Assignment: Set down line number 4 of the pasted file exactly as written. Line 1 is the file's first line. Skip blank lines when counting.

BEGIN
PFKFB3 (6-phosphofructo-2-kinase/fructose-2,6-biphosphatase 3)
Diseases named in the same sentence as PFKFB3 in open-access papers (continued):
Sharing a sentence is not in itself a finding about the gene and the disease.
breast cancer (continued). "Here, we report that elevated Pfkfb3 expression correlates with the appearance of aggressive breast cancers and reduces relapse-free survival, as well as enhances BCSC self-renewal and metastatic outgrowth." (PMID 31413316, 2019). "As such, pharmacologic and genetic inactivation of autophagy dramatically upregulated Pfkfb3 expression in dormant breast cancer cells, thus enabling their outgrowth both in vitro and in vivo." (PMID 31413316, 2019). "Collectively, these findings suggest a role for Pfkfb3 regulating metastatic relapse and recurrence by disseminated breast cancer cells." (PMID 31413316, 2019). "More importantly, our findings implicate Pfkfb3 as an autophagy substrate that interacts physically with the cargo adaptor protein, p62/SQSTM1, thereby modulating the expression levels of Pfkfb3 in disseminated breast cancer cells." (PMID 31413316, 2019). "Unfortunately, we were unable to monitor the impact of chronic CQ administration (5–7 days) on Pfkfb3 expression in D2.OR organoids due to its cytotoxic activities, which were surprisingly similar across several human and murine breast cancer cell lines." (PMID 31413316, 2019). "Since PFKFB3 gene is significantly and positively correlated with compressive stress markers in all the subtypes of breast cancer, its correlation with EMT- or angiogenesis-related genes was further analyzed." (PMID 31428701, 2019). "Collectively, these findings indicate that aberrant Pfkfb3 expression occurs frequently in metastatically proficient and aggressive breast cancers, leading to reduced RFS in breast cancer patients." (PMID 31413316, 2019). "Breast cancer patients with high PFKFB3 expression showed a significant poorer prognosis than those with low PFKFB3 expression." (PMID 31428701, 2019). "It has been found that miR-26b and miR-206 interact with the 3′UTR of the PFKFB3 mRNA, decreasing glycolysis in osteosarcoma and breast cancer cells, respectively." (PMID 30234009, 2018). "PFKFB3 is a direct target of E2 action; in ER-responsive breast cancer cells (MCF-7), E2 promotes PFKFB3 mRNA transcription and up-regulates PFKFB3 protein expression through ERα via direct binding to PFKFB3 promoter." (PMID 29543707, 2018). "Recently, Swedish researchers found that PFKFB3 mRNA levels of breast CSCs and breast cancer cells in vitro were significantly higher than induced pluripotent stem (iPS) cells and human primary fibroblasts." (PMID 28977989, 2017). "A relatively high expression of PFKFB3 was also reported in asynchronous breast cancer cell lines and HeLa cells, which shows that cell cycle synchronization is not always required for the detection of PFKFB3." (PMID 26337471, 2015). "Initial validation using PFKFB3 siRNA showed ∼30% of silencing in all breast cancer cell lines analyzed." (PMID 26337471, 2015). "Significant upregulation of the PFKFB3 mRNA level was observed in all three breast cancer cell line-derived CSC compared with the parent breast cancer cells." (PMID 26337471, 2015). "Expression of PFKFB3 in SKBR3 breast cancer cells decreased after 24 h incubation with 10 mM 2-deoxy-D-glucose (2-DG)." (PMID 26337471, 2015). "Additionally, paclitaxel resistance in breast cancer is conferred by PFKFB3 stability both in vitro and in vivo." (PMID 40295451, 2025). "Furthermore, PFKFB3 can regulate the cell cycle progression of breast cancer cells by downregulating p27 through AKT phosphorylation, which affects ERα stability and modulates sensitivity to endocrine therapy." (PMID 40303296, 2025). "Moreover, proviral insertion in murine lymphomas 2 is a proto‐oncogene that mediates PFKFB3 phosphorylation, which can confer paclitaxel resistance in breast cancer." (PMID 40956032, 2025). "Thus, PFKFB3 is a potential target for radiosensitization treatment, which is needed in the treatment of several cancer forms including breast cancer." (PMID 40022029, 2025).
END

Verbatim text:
breast cancer (continued). "Here, we report that elevated Pfkfb3 expression correlates with the appearance of aggressive breast cancers and reduces relapse-free survival, as well as enhances BCSC self-renewal and metastatic outgrowth." (PMID 31413316, 2019). "As such, pharmacologic and genetic inactivation of autophagy dramatically upregulated Pfkfb3 expression in dormant breast cancer cells, thus enabling their outgrowth both in vitro and in vivo." (PMID 31413316, 2019). "Collectively, these findings suggest a role for Pfkfb3 regulating metastatic relapse and recurrence by disseminated breast cancer cells." (PMID 31413316, 2019). "More importantly, our findings implicate Pfkfb3 as an autophagy substrate that interacts physically with the cargo adaptor protein, p62/SQSTM1, thereby modulating the expression levels of Pfkfb3 in disseminated breast cancer cells." (PMID 31413316, 2019). "Unfortunately, we were unable to monitor the impact of chronic CQ administration (5–7 days) on Pfkfb3 expression in D2.OR organoids due to its cytotoxic activities, which were surprisingly similar across several human and murine breast cancer cell lines." (PMID 31413316, 2019). "Since PFKFB3 gene is significantly and positively correlated with compressive stress markers in all the subtypes of breast cancer, its correlation with EMT- or angiogenesis-related genes was further analyzed." (PMID 31428701, 2019). "Collectively, these findings indicate that aberrant Pfkfb3 expression occurs frequently in metastatically proficient and aggressive breast cancers, leading to reduced RFS in breast cancer patients." (PMID 31413316, 2019). "Breast cancer patients with high PFKFB3 expression showed a significant poorer prognosis than those with low PFKFB3 expression." (PMID 31428701, 2019). "It has been found that miR-26b and miR-206 interact with the 3′UTR of the PFKFB3 mRNA, decreasing glycolysis in osteosarcoma and breast cancer cells, respectively." (PMID 30234009, 2018). "PFKFB3 is a direct target of E2 action; in ER-responsive breast cancer cells (MCF-7), E2 promotes PFKFB3 mRNA transcription and up-regulates PFKFB3 protein expression through ERα via direct binding to PFKFB3 promoter." (PMID 29543707, 2018). "Recently, Swedish researchers found that PFKFB3 mRNA levels of breast CSCs and breast cancer cells in vitro were significantly higher than induced pluripotent stem (iPS) cells and human primary fibroblasts." (PMID 28977989, 2017). "A relatively high expression of PFKFB3 was also reported in asynchronous breast cancer cell lines and HeLa cells, which shows that cell cycle synchronization is not always required for the detection of PFKFB3." (PMID 26337471, 2015). "Initial validation using PFKFB3 siRNA showed ∼30% of silencing in all breast cancer cell lines analyzed." (PMID 26337471, 2015). "Significant upregulation of the PFKFB3 mRNA level was observed in all three breast cancer cell line-derived CSC compared with the parent breast cancer cells." (PMID 26337471, 2015). "Expression of PFKFB3 in SKBR3 breast cancer cells decreased after 24 h incubation with 10 mM 2-deoxy-D-glucose (2-DG)." (PMID 26337471, 2015). "Additionally, paclitaxel resistance in breast cancer is conferred by PFKFB3 stability both in vitro and in vivo." (PMID 40295451, 2025). "Furthermore, PFKFB3 can regulate the cell cycle progression of breast cancer cells by downregulating p27 through AKT phosphorylation, which affects ERα stability and modulates sensitivity to endocrine therapy." (PMID 40303296, 2025). "Moreover, proviral insertion in murine lymphomas 2 is a proto‐oncogene that mediates PFKFB3 phosphorylation, which can confer paclitaxel resistance in breast cancer." (PMID 40956032, 2025). "Thus, PFKFB3 is a potential target for radiosensitization treatment, which is needed in the treatment of several cancer forms including breast cancer." (PMID 40022029, 2025).